24Jul

Continuous Improvement In health care - as simple as washing your hands

Focus on the easy high impact areas

Continuous Improvement In health care  - as simple as washing your hands

Hospitals are normally places that people go to get cured not killed, but with the rise of antibiotic resistant bacteria infectious diseases are becoming harder to treat. 

The most common form of infection to be contracted in hospitals is Golden Staph (Staphylococcus aureus).  A Staph aureus infection is dangerous; a bloodstream infection has a 12-month death rate of between 20 and 35%, compared with 3-5% for a heart attack in hospital. Antibiotic-resistant Staph aureus (MRSA) infections carry an even higher death rate.

Usually our immune system copes with bacterial infections but if compromised as a result of treatment for cancer, diabetes, or other drugs we become more vulnerable to hospital-acquired infections.

The good news is that in the majority of Australian hospitals the rate of Golden Staph infection is decreasing, and one of the major reasons this is occurring is because medical staff are washing their hands!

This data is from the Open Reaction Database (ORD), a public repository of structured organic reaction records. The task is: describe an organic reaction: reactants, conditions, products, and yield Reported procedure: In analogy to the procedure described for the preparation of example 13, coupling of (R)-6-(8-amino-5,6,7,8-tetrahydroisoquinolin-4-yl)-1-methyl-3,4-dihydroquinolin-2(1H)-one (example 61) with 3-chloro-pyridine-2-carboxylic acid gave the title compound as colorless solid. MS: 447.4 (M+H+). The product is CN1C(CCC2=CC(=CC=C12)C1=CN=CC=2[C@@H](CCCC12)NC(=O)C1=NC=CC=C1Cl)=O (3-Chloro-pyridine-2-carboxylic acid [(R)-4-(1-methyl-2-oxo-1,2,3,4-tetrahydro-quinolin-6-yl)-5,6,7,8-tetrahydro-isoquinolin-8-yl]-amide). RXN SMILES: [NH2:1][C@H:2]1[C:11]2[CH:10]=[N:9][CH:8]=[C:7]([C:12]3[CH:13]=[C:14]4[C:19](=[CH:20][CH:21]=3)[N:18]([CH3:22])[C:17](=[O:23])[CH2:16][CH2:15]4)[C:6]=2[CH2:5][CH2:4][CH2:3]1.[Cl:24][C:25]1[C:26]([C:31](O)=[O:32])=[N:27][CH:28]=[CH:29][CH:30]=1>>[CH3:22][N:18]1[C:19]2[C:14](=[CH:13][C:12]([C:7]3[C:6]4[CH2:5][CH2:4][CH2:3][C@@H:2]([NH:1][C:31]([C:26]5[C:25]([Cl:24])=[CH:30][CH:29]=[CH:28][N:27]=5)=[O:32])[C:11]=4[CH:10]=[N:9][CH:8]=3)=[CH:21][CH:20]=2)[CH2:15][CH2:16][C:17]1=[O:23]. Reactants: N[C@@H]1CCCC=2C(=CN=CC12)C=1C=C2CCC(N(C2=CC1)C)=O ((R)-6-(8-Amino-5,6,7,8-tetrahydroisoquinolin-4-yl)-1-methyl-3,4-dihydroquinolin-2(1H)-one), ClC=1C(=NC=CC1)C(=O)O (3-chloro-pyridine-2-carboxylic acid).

The Australian Commission on Quality and Safety in Health Care engaged Hand Hygiene Australia (HHA) to implement the National Hand Hygiene Initiative (NHHI) in which HHA provides training to health care workers and audits hospitals in terms of their compliance to hand hygiene procedures such as washing hands before seeing patients with alcohol based hand rubs.  Over the last six years there has been a steady decline in hospital acquired Golden staph infections, click here to see the interactive table.

Hand Hygiene Australia is based a the Austin Hospital in Victoria, and their rates of Golden staph infection can be seen in the following graph:

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It was thanks to Florence Nightingale that the need for sanitation in health care came to prominence. One hundred and fifty years later, the need is just as great and the simple task of washing ones hands with alcohol based hand rubs has had a significant impact on the well being of hospital patients.

Sometimes improvement in processes leading to enhanced beneficial outcomes does not require “rocket science” but a change in attitude as this example highlights.

Posted in Performance Improvement

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